For some time Rick Esenberg has posted on the role of conservatives in tackling urban problems. His most recent post, Urban right, pt 6: Why we need to be in on the debate contains salient points with which I agree and some which I disagree.
This is, of course, the traditional argument from the left. At root, the problem is economic. Give people what they need and the violence will stop...I have to admit that my initial reaction to these arguments is often less than civil... While I believe that the culture is now the larger problem, poverty did help to create that culture and it is poverty that makes its consequences so devastating...
...As I have said before, I am probably willing to spend more on anti-poverty programs than most conservatives. I am a Santorum and Brownback type of guy. But it won't help to spend that money unless the programs are designed to control urban violence now, encourage the recovery of a culture of marriage, inculcate traditional values (as opposed to the kind of multi-cultural divisiveness that we see too much of now), and create economic opportunities that are not "made" by the government because those will not last and will not be very robust.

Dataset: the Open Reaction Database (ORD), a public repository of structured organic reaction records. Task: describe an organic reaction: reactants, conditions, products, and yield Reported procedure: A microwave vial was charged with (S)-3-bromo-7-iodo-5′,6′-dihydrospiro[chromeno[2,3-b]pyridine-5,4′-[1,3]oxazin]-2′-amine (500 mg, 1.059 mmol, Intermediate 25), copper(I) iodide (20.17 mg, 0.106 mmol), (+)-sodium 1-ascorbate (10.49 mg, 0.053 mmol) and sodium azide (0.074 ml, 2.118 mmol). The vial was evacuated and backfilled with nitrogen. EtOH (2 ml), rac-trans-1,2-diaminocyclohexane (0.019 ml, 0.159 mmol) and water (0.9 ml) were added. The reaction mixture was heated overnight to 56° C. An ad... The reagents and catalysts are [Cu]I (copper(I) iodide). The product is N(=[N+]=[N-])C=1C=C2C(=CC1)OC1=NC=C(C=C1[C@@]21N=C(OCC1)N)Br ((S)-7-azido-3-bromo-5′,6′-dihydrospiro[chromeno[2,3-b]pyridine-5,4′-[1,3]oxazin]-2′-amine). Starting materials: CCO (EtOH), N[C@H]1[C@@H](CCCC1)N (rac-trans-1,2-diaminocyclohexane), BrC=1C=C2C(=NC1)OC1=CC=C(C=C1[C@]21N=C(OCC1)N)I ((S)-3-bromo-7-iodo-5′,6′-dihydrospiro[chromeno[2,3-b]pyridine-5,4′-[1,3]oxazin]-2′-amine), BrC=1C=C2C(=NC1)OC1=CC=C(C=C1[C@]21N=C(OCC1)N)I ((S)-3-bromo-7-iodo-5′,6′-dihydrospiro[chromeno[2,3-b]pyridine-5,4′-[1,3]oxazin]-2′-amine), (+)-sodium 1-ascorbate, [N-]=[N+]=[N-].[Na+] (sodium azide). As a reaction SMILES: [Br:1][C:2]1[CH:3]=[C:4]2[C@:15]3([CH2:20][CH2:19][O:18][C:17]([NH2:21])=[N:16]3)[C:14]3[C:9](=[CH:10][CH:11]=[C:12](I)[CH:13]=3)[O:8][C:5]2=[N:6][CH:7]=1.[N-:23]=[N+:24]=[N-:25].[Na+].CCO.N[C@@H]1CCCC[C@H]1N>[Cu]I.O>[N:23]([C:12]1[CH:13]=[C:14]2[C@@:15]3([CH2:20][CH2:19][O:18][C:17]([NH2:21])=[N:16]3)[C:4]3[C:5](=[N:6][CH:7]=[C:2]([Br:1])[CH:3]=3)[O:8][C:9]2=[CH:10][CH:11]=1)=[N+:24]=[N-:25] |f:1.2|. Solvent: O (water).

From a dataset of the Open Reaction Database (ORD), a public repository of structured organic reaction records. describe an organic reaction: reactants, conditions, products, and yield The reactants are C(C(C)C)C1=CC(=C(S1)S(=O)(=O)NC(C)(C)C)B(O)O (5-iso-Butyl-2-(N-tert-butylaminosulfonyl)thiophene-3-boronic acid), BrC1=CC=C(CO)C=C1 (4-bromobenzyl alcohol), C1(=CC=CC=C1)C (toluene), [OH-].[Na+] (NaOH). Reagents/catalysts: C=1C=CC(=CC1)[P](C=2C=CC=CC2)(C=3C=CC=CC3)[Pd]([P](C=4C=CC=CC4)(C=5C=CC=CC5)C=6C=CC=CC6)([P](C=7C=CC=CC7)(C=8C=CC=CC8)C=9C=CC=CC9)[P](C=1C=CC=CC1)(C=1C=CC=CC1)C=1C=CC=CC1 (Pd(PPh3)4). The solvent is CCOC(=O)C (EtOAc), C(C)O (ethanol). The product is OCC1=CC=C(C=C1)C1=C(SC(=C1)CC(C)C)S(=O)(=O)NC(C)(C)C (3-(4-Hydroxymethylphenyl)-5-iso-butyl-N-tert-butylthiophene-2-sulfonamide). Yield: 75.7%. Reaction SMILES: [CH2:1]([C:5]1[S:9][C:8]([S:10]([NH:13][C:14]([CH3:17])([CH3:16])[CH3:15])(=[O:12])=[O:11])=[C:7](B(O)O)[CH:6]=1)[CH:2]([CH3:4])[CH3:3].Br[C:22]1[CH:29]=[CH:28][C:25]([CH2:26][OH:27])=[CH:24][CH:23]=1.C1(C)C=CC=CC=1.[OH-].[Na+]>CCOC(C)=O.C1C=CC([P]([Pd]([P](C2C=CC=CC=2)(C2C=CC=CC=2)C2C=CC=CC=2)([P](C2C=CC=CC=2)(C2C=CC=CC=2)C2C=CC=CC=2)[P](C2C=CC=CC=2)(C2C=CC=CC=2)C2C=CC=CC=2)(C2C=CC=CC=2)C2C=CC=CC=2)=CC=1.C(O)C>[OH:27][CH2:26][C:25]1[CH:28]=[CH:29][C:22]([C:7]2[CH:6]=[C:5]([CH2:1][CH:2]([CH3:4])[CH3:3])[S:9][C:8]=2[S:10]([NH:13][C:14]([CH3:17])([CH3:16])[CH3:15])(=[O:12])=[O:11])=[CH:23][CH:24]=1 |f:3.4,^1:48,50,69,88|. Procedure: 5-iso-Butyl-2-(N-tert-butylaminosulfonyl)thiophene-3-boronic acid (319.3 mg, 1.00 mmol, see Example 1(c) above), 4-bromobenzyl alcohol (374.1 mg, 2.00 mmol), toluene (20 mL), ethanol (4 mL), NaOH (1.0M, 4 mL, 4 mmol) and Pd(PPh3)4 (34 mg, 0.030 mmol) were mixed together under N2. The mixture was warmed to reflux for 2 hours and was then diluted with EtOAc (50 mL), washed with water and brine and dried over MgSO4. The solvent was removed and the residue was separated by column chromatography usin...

Rick, allow me to make part of your argument for you.
Historically, poor communities, while less safe than wealthy communities, have not always been violent. Similarly, there are many once wealthy, or at least middle class neighborhoods, that fell to the onslaught of both violence and poverty. The very neighborhoods in Milwaukee with the highest violence are examples of the latter.
Many fine neighborhoods with a culture that respected and valued work, community, family, education, and in some instances faith, fell under the pressure of poverty and crime. Good people lived there. They had the culture and the values.
What they did not have was the will. They lacked the will to fight as their community was challenged. Some gave up and fled sooner than others.
We call it middle class flight. It is not white flight; it is not black flight. Anyone with the resources and the means left. And with it, went many of the moral standard bearers. A vacuum was created and a culture of violence filled it.
As the middle class blacks left for the same reason as their white counterparts, they took with them the leadership that is needed in the public schools, the playgrounds and the workplace.
An argument was made to me a few years ago about the successes in education and employment of low income black families that moved into relatively quite and affluent suburbs: their success is attributed to reconnecting with the black middle class. A new standard was set.
No, economics are not the only solution; economics alone does not guarantee a safe community, but it sure plays a hell of a role in providing one.
Families with economic success, families with a step up the economic ladder are stakeholders. They have an interest in exerting their will to set the moral standards and enforce them. But it can be a very lonely battle if one feels isolated, has children who may succumb to drugs and violence, and there is no help from the outside.